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Slowing Down Streams for Salmon
Beavers and beaver structures help juvenile coho salmon survive and thrive
It’s late fall, and coho salmon are seesawing their strong bodies upstream — their flashy silver sides stained a dark maroon as the fish prepare to spawn.
With climate change turning much of the West warmer and drier, every drop of water matters for these coho, along with the other four species of Pacific Ocean salmon (chinook, pink, chum, and sockeye) that breed and hatch young in rivers and streams.
Beavers and beaver mimicry structures play a vital role in slowing down water so it stays in streams longer, which gives at-risk wild salmon a better shot at survival. Beavers gnaw down trees and shrubs to build natural dams. The ponds, sloughs, and side channels created by these dams provide better habitat for wildlife and more reliable water for landowners: they spread water across the floodplain, which allows more plants to grow, provides resilience during wildfires, and stores more water underground where it seeps out slowly during the summer.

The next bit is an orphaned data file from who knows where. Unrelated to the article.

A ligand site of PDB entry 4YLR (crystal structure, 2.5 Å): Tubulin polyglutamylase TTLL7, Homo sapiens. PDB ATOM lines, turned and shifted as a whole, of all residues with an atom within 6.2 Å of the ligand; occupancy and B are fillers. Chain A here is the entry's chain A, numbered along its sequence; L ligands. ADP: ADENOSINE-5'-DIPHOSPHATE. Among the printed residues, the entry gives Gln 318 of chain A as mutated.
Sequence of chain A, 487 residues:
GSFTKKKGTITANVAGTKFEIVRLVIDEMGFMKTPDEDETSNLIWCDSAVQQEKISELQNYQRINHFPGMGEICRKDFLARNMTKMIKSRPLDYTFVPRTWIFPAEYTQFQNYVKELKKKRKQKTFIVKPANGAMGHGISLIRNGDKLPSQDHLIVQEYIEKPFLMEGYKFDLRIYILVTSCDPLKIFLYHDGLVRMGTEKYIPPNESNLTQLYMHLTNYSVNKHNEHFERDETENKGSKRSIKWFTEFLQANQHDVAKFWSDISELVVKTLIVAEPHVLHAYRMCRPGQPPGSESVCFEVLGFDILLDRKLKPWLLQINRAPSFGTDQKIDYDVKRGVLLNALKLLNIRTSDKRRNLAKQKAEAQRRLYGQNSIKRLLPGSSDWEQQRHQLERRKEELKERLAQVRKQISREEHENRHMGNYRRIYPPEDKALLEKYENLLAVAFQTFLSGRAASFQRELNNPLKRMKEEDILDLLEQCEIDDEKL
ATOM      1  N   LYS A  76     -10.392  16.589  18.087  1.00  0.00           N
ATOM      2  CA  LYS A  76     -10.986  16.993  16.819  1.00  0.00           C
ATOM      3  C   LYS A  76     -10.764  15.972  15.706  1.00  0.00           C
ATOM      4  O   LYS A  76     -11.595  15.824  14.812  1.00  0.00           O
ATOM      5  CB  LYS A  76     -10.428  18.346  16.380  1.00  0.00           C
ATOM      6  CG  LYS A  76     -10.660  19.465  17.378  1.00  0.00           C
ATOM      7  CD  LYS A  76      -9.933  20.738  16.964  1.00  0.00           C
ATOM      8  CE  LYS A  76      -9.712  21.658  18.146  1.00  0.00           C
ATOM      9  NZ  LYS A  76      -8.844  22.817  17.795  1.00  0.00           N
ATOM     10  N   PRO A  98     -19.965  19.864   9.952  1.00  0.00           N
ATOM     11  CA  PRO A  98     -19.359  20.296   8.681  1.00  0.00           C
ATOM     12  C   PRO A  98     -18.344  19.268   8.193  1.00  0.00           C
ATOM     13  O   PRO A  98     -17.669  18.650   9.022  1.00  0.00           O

Coho in particular rely on the ponds or side channels created by beaver dams. Unlike pink and chum salmon that migrate back to the ocean soon after they hatch, coho spend the first half of their lives in fresh water. The juveniles need deeper, slower water to hide from predators and find food. In the winter, these spots often provide reliable ice-free habitat. In late summer, they offer fish refuge as other creeks dry or warm up. And during high flows in the spring, slow water offers fish a respite from raging currents.
“Where beaver ponds really shine for salmon is providing hydraulic refugia and helping moderate water temperature year-round,” says Alexa Whipple of the Methow Beaver Project (MBP), a non-profit that provides solutions to support coexistence with beavers to benefit people and wildlife.